This terminology is correct and eliminates the stigma of the word “uncontrolled”.

    The use of the FAA term “non-towered airport” is thus correct and does not mislead, as your suggestion would.

    Similarly, Class G airspace is not “pilot controlled” and is, in fact, uncontrolled airspace (with certain weather and population clearance requirements).

    So while I agree that “uncontrolled” is not a good term for Class G from a public perception point-of-view, “pilot controlled” is incorrect and misleading.

    “Non-directed airspace” might be a suitable term for Class G but calling it pilot-controlled is incorrect.

    Dennis Douglas
    Bend, Oregon

  2. says

    Great idea. Why don’t we all just start using the term “pilot controlled” and take over the terminology. Don’t we alredy have “pilot controlled” lighting? Don’t ask permission from the FAA or anybody. I’ll start using it immediately.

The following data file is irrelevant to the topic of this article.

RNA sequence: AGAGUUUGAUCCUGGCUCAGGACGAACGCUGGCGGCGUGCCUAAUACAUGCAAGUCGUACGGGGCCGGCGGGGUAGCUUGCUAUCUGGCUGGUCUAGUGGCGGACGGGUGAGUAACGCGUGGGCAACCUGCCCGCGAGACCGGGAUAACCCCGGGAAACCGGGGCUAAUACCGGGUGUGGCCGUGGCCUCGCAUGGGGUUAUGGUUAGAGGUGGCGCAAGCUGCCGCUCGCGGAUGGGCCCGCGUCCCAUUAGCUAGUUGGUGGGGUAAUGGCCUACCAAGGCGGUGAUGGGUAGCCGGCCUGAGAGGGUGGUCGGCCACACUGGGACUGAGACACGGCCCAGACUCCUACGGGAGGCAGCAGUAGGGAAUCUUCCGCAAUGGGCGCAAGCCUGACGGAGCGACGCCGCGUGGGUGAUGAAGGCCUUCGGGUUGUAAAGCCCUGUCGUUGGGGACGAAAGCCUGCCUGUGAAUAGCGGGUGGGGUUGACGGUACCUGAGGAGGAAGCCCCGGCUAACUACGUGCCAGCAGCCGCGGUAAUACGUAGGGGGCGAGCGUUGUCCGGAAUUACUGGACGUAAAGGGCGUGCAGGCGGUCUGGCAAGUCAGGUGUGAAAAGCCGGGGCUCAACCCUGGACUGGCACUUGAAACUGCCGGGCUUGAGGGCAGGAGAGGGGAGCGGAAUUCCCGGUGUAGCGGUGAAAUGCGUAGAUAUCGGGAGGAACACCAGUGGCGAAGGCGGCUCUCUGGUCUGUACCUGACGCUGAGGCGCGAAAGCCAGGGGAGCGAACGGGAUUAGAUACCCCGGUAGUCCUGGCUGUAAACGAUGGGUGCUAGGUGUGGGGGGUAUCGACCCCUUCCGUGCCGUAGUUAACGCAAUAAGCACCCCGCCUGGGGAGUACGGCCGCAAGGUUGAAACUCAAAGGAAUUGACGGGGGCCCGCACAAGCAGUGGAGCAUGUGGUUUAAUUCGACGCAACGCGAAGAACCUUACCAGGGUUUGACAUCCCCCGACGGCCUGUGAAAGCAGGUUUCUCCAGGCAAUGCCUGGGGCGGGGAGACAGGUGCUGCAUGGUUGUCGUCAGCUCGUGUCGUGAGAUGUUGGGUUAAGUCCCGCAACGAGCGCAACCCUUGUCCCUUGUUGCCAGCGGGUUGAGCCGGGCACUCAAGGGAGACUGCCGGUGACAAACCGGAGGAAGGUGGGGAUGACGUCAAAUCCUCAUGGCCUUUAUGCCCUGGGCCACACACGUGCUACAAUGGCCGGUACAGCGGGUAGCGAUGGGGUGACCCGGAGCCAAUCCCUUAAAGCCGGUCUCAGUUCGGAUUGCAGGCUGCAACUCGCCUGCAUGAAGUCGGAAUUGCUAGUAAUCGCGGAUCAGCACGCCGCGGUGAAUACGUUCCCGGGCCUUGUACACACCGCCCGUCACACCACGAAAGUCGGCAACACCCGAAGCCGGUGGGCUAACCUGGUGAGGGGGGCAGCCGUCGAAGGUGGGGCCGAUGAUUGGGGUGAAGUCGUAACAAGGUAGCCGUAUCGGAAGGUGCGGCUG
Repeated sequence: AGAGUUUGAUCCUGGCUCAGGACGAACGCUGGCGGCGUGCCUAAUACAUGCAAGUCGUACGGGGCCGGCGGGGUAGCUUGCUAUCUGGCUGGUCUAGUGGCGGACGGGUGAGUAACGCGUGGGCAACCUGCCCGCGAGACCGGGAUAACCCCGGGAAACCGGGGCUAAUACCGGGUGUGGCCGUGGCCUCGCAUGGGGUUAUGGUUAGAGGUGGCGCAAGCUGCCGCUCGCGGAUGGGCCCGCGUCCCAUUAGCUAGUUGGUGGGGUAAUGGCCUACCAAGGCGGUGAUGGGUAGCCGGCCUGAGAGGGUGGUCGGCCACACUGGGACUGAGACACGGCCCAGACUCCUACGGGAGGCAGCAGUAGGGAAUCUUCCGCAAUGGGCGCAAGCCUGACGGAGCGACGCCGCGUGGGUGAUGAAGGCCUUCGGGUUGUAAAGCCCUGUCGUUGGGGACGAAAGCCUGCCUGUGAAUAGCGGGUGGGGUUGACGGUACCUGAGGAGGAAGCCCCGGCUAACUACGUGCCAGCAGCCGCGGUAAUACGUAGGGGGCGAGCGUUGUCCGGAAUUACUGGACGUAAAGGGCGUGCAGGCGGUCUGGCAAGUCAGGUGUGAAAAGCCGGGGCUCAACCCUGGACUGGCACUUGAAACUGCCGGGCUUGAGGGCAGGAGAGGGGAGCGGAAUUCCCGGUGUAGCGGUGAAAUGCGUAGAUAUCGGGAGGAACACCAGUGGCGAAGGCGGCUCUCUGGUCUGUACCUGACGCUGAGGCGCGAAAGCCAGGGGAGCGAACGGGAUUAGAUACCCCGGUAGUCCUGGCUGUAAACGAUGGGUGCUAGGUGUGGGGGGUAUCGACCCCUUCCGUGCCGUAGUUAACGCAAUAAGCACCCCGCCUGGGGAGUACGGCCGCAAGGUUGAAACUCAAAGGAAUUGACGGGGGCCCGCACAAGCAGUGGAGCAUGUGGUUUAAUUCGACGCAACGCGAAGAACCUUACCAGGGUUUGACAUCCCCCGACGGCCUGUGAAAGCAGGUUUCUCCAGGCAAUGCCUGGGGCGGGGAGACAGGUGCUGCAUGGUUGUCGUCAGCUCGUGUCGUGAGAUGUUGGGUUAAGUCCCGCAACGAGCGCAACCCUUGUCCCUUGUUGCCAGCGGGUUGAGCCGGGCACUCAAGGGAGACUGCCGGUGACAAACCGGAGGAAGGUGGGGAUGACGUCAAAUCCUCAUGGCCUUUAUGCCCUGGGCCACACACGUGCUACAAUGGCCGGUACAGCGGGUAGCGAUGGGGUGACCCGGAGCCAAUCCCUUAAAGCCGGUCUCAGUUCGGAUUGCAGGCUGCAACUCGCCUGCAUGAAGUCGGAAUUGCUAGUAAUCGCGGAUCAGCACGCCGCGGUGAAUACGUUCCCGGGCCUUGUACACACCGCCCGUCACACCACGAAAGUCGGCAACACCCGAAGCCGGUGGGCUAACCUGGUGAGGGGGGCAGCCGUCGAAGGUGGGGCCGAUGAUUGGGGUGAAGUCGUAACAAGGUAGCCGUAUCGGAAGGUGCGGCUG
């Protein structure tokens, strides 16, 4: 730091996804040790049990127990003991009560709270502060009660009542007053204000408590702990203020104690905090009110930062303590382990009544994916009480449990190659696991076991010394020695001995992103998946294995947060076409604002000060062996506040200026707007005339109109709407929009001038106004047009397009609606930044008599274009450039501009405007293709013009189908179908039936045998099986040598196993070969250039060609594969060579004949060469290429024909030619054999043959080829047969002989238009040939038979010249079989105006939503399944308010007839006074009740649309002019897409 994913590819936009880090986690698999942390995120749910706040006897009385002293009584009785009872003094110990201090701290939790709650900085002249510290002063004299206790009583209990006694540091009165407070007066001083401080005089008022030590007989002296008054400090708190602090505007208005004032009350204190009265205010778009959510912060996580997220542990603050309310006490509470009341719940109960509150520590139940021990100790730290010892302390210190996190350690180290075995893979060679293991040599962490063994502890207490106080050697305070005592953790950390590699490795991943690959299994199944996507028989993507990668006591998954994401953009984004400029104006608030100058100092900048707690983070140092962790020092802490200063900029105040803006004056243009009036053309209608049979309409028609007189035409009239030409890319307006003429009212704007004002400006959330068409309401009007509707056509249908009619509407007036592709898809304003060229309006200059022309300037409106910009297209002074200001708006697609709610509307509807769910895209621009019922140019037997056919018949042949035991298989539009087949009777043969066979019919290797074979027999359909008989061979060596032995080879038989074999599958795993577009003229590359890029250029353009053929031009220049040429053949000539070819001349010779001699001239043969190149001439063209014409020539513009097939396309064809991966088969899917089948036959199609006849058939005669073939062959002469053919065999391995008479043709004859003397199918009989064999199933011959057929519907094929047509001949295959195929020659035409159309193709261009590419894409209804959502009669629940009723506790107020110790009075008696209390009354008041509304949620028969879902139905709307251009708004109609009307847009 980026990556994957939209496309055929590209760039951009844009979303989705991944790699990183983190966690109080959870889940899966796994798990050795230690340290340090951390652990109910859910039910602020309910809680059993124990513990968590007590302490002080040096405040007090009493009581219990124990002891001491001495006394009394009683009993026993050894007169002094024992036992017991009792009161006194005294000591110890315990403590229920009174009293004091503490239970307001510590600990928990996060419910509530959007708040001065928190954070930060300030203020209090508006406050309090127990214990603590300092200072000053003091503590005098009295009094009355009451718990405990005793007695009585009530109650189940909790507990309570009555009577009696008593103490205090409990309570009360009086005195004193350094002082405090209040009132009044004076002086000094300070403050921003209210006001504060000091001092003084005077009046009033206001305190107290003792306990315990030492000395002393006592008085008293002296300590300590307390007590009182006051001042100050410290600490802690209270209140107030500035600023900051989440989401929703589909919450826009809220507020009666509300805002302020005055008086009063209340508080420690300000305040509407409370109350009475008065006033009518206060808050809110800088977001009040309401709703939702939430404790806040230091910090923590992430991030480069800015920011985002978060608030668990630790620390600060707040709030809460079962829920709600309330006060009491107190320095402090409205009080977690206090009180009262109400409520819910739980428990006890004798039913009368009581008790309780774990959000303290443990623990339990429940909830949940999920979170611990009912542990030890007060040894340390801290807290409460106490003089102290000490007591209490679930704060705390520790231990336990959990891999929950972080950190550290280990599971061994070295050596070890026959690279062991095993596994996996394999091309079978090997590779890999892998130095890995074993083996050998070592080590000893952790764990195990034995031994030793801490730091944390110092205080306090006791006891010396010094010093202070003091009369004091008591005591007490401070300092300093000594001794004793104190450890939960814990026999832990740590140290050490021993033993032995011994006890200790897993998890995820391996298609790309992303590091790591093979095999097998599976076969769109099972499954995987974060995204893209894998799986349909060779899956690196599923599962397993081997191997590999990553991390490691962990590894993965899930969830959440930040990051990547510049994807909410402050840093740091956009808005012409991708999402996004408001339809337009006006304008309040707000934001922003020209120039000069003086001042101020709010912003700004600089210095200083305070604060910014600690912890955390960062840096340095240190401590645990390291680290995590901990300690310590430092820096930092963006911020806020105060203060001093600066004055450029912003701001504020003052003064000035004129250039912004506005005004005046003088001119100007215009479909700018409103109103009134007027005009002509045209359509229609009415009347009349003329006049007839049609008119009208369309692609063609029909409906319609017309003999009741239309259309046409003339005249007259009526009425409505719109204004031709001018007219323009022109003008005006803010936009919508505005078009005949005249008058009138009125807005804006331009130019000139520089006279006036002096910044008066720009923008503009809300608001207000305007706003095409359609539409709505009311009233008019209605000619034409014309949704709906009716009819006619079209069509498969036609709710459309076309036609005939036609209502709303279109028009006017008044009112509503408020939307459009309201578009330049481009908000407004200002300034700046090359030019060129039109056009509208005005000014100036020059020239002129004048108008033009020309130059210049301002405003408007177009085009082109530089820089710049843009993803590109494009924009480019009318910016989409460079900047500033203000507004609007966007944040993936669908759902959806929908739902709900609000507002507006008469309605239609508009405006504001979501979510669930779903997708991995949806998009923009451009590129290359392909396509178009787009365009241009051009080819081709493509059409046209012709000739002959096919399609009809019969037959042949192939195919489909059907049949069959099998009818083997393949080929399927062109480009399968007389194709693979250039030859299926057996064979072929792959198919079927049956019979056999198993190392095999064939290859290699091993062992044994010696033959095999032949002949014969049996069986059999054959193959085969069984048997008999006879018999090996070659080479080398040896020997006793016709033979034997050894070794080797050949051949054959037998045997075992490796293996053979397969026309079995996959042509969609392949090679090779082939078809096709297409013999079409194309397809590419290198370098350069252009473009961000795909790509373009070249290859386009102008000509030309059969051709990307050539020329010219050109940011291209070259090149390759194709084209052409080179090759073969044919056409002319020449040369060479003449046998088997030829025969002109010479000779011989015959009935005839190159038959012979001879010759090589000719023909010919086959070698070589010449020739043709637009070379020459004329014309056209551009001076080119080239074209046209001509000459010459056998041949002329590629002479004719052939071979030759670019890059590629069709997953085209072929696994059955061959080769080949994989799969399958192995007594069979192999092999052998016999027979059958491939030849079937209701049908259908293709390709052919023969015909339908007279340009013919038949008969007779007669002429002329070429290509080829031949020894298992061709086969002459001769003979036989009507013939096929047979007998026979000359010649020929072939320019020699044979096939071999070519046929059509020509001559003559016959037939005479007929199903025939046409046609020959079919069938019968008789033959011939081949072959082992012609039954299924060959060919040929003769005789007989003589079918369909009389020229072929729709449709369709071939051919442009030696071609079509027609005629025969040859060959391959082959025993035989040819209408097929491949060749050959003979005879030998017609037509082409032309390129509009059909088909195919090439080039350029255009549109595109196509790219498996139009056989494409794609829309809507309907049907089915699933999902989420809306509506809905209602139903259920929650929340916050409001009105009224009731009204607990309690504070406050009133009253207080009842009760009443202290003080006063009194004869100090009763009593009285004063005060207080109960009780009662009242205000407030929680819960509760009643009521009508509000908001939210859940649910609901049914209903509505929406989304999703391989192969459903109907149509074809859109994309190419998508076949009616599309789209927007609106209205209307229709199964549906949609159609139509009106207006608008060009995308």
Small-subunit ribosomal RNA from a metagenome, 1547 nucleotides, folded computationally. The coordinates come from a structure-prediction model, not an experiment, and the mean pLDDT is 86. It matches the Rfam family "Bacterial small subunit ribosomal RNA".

3. says


    You hit it on the nose cone.

    As a current 182 driver;

    * 4 year enlisted Coast Guardsman
    * 10 year civil service ( navy )
    * 3 year high school / jr college instructor
    * 25 year Self employed Materials Engineer

    I have direct experience that government management & employees are setup to GUARD their TURF and BUDGET.

    Your flying privilages are being eroded and my cease to exist if you do not continue to educate the non-flyers, the TSA in particular.


    Change the terms to PILOT CONTROLLED.


  4. Jim Newman says

    I would not mind betting that Mr. Cosentino is a former government employee, judging by his tongue twisting terminology.

    Why not say it like it is….NON-TOWER AIRPORT or…if you wish to join the alphabet soup gang…an NTA?